This is [a link](http://en.wikipedia.org/wiki/HTML) example.

This is a link example.

3.5 Bold Text

**This line should appear bold.**

This line should appear bold.

3.6 Emphasize

Example of emphasize: *Emphasized expression*.

Example of emphasize: Emphasized expression.

3.7 Quotation

Here is an example of a quotation:

> There are only 10 types of people in the world:
> those who understand binary,
> and those who don't.

There are only 10 types of people in the world: those who understand binary, and those who don't.

3.8 Numeric Lists

List:

1. foo
2. bar

List:

  1. foo
  2. bar

3.9 Link by ID

This is [an example][id] of reference-style link.

[id]: http://en.wikipedia.org/wiki/Minions_%28film%29 "Title"

This is an example of reference-style link.

3.10 Literal Links

Creating a literal hyperlink:

<http://www.google.com>

http://www.google.com

3.11 Quick Images

A quick way to insert an image is this:

![Alt text](../img/linuxlogo.png)

Alt text

3.12 Code

Code example:

``for(int i=0;i < n;i++) { a[i] = 0.0}``

for(int i=0;i < n;i++) { a[i] = 0.0}

3.13 Pre-defined Format

This is pre defined format, just shift the lines by a tab:

    [arman@bh8 ~]$ ls -ltr
    drwxr-xr-x  3 arman choptuik     24576 Aug 31 17:27 BSSN_Axi_compact/
    drwxr-xr-x  3 arman choptuik     20480 Aug 31 17:27 BSSN_Spher/
    drwxr-xr-x 31 arman choptuik      4096 Sep  2 10:52 examples/
    drwxr-xr-x  3 arman choptuik      4096 Sep  2 12:24 Downloads/

This is pre defined format, just shift the lines by a tab:

[arman@bh8 ~]$ ls -ltr
drwxr-xr-x  3 arman choptuik     24576 Aug 31 17:27 BSSN_Axi_compact/
drwxr-xr-x  3 arman choptuik     20480 Aug 31 17:27 BSSN_Spher/
drwxr-xr-x 31 arman choptuik      4096 Sep  2 10:52 examples/
drwxr-xr-x  3 arman choptuik      4096 Sep  2 12:24 Downloads/

3.14 Drawing Line

3 or more stars should create a line:

***

3 or more stars should create a line:


3.15 Differences with Markdown

I have changed the markdown script so that underscore _ does not emphasize the text as it does originally in the Markdown syntax. The reason is that markdown syntaxing applies to html files before latexing that is a JavaScript, and underscore is used extensively in latex syntax.

4 Images with Caption

4.1 Right Floating Image

You can insert a right floating image with the syntax:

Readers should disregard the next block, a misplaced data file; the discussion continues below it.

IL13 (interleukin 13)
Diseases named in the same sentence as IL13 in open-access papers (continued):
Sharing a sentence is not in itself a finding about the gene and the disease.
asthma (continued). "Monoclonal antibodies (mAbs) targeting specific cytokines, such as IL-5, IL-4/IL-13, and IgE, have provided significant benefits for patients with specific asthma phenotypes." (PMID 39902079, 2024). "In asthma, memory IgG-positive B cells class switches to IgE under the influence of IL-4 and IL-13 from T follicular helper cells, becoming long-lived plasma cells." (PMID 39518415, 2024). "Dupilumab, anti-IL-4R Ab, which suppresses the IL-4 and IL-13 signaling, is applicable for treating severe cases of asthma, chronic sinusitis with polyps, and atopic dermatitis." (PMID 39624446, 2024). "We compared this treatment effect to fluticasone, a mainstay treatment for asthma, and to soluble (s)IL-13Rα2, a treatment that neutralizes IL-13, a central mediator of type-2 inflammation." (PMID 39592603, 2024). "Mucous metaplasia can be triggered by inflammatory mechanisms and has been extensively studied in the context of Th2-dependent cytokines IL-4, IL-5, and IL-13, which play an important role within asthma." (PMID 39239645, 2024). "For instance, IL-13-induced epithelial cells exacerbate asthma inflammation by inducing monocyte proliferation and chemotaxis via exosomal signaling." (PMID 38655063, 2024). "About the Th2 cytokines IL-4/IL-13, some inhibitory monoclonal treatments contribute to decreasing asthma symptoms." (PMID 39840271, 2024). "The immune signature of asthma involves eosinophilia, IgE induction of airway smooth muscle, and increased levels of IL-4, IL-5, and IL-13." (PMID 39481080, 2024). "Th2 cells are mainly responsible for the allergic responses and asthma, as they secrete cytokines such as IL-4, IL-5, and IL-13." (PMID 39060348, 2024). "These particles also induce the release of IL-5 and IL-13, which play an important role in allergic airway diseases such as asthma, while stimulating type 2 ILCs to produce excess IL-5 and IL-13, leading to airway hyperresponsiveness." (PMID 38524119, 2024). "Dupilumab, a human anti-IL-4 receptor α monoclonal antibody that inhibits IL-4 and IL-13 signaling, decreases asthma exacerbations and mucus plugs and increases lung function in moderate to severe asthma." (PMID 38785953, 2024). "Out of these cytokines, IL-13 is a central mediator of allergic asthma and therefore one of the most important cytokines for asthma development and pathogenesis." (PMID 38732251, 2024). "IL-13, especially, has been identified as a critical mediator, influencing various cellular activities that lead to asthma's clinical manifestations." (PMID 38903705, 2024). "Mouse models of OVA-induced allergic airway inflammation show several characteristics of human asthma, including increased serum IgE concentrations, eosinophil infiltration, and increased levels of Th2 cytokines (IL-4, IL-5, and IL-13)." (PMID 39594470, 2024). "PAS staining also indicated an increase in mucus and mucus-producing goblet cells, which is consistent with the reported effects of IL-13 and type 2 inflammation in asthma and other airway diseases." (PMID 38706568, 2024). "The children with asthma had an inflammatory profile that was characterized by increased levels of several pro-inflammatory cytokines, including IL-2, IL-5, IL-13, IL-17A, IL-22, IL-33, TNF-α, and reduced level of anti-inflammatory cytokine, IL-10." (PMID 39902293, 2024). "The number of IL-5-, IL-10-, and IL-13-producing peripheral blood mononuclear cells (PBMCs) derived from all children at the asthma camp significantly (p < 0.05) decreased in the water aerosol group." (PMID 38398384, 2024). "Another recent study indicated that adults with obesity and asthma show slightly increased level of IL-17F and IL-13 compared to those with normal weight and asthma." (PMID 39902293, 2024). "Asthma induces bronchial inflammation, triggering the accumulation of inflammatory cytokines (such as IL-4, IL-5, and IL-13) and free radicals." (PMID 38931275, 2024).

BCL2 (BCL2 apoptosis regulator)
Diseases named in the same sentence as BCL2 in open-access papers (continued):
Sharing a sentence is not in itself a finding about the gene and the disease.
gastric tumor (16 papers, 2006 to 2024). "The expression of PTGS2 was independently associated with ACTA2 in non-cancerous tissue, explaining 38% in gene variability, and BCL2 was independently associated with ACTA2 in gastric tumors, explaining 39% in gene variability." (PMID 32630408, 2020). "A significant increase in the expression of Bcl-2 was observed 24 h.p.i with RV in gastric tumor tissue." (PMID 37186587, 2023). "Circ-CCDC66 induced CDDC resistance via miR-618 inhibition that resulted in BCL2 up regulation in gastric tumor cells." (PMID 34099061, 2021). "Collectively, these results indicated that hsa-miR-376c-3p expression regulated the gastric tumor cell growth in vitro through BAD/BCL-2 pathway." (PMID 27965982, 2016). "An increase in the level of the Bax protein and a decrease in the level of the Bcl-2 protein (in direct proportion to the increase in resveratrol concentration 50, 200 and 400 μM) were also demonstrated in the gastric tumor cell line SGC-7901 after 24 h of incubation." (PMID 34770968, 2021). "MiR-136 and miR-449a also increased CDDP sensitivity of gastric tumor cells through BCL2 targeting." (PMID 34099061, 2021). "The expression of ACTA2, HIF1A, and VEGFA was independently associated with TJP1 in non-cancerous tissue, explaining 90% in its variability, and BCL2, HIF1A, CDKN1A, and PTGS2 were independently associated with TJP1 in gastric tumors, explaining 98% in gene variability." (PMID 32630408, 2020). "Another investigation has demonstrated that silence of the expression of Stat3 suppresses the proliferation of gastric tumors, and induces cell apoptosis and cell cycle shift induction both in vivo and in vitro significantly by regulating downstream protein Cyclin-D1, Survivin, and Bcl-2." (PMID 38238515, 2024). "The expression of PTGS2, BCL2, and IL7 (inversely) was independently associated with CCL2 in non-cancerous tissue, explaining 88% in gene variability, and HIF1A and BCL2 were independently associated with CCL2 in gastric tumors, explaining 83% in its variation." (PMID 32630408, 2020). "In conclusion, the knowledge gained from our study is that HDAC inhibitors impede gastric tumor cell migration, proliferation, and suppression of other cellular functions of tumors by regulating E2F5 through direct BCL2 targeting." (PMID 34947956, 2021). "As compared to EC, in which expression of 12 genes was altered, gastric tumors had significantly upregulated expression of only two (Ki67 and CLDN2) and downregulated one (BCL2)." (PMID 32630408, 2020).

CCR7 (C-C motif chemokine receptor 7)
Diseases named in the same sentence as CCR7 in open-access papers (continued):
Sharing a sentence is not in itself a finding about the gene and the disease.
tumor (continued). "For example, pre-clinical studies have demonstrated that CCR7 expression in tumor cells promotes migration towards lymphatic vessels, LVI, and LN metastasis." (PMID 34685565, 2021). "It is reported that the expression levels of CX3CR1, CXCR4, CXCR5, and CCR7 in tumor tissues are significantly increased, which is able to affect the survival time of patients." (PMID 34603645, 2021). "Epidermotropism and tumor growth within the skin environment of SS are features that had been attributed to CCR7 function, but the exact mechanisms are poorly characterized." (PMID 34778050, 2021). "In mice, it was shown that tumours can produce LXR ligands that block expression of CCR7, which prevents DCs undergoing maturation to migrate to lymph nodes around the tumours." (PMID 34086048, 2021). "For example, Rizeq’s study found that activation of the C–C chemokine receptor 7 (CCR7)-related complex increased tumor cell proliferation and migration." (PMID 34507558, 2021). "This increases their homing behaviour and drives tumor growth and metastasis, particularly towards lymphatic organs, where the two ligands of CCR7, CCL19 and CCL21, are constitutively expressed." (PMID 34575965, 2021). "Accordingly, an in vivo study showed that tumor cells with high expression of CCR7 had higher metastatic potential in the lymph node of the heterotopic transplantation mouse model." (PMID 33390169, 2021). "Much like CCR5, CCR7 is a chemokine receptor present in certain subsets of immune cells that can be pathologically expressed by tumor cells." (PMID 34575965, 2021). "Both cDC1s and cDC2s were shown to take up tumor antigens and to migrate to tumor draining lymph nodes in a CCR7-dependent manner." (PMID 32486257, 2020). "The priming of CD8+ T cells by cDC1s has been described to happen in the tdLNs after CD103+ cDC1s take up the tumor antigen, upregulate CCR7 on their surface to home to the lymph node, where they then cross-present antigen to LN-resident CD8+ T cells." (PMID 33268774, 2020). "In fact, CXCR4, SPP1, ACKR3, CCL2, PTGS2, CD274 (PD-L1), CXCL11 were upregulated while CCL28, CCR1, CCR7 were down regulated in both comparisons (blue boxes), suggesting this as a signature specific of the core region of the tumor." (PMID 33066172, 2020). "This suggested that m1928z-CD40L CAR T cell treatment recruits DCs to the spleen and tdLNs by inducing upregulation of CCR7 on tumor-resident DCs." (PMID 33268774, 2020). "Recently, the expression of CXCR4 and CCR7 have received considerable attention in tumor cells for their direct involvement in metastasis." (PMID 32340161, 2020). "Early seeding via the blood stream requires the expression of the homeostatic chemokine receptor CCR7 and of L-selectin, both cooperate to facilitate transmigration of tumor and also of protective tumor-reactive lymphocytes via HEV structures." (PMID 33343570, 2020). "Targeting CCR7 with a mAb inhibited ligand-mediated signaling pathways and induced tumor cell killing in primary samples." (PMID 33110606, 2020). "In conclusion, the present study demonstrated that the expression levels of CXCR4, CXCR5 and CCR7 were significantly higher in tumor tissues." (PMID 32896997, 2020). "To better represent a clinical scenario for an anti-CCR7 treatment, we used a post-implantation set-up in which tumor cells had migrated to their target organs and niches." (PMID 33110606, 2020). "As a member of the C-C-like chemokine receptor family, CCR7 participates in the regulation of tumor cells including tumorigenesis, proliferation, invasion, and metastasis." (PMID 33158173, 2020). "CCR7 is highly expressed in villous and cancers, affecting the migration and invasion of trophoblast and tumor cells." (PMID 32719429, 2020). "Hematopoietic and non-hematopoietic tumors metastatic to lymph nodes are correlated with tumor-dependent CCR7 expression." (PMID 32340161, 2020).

{{This is the caption of the image. 
A plot of a function in Python!}}((../img/surface.png))


This is the caption of the image. A plot of a function in Python!

An example is the image you are seeing on the right.

Paragraphs in Markdown are separated with an empty line, similar to \( \LaTeX \). For instance, each word of this sentence are in separate lines in the source file, but they all appear on the same paragraph.

This is a new paragraph to fill up some space. So I will keep typing until I created a long paragraph. So far I don't think it is long enough. Let me find something from Wikipedia and copy paste it here. A paragraph (from the Greek paragraphos, "to write beside" or "written beside") is a self-contained unit of a discourse in writing dealing with a particular point or idea. A paragraph consists of one or more sentences. Though not required by the syntax of any language, paragraphs are usually an expected part of formal writing, used to organize longer prose. The oldest classical Greek and Latin writing had little or no spaces between words or other ones, and could be written in boustrophedon (alternating directions). Over time, text direction (left to right) became standardized, and word dividers and terminal punctuation became common. The first way to divide sentences into groups was the original paragraphos, similar to an underscore at the beginning of the new group.[3] The Greek paragraphos evolved into the pilcrow), which in English manuscripts in the Middle Ages can be seen inserted inline between sentences. The hedera leaf has also been used in the same way. There should be an image on the right side of this text. An empty line separates the paragraphs.

4.2 Center Floating Image

Another way to insert images with center floating is to use syntac:

{{Images with center floating are
a bit larger allowing for more content in the
caption.}}[[../img/HTML.jpg]]

which produces:


Images with center floating are a bit larger allowing for more content in the caption.